• You on the other hand have such an open mind that your brain fell off. "other control methods mentioned"   Like "voice and gesture recognition, and facial tracking that may make the keyboard redundant"? Again, if you had a brain still, you'd realise none of them are better than keyboards. Gesture recognition would do what? Put people punching the air? Clicking on virtual keyboards? Because things like the Surface touch cover were so popular, right? If you had to spend long parts of your day writting (which you clearly don't) you'd realise that physical keyboards are not obsolete and won't be obsolete. Saying so is like those people who keep predicting the end of physical books: it won't happen. Facial tracking - that which controls keyboards like the ones used by Stephen Hawking - is not a replacement for keyboards. Again, you're not going to write anything longer than a paragraph on it without going insane. Not to mention, keyboards actually allow your hands to work separately from your eyes. For example, I'm writting this without even looking at the keyboard. I'm looking at the text I'm writting. With facial recognition that's not possible. You have to look to each individual letter. You're such a delusional fanboy that you haven't even realised "mouse set ups you control with your mind" are controlled with your eyes, not "your mind".   I have no idea who Dragon is, but "it's very common in hospitals and law firms to use voice to type." No, it's not. It's most definitely not. And you know how I know this? Because I happen to work on a considerably large law firm (and travel quite a bit as a result). And my sister is a nurse. In other words, I have first hand experience on those fields. At the office, if we were going around shoutting things to voice type, we'd go insane. There's a very significant difference between quick short voice notes (which some of my collegues do take on occasion) and shouting out entire documents. At the hospital? Same thing. Doctors (and only doctors) occasionally take a voice note or two. But there's no medical reports written with voice commands. Nurses don't go around shoutting voice notes either. The hospital is chaotic enough without people going around shoutting at their gadgets.   Maybe you should leave your basement once in a while and join the real world for a change.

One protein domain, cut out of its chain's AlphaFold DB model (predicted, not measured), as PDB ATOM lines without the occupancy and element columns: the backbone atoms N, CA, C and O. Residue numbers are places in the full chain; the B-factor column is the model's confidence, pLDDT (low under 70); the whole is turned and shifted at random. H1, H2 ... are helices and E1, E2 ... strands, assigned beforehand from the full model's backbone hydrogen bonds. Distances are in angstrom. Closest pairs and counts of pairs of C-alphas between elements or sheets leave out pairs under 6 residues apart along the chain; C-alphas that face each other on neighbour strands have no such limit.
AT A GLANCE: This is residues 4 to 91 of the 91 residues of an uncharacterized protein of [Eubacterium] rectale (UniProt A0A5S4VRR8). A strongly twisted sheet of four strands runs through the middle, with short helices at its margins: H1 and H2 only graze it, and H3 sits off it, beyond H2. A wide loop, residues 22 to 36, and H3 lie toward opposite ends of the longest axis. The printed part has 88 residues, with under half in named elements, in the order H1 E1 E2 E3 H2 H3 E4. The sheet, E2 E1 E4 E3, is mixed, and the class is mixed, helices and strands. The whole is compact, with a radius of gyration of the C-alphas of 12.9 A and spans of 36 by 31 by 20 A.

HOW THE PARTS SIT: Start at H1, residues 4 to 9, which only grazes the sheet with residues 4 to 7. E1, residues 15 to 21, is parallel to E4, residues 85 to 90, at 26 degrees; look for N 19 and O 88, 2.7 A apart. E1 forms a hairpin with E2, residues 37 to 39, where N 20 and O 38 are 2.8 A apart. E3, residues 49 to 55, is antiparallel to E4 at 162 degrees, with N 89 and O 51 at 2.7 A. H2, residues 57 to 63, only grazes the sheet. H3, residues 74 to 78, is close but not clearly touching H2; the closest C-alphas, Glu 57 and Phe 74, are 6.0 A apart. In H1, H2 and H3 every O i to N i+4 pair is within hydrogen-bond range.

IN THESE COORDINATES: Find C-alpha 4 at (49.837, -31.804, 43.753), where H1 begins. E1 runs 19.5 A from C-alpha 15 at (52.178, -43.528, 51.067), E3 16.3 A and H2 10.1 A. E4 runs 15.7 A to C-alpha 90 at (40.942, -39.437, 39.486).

• "you'd realise that physical keyboards are not obsolete and won't be obsolete​"- exactly my point of the narrow mind. You don't know what could be invented, what has been, or what could be improved on. "Because I happen to work on a considerably large law firm (and travel quite a bit as a result)​"- your first hand knowledge isn't all that up to date. I have personally installed this, and other software, at multiple law offices in the past, not to mention other offices that have nothing to do with legal or healthcare, and I have personally used it myself. http://www.nuance.com/for-business/by-industry/legal/index.htm "no medical reports written with voice commands​"-wrong I know this because I support no less than 180 hospitals, many of which use this http://www.nuance.com/for-healthcare/index.htm "are controlled with your eyes, not "your mind"."-wrong This has been a thing for a while and is still being developed http://www.pcworld.com/article/224806/Control_A_Mouse_Cursor_a_brain_Imp... It sounds as thought you may be the one out of touch with the real world. Especially if you get all your information from your own little bubble of you and your sister.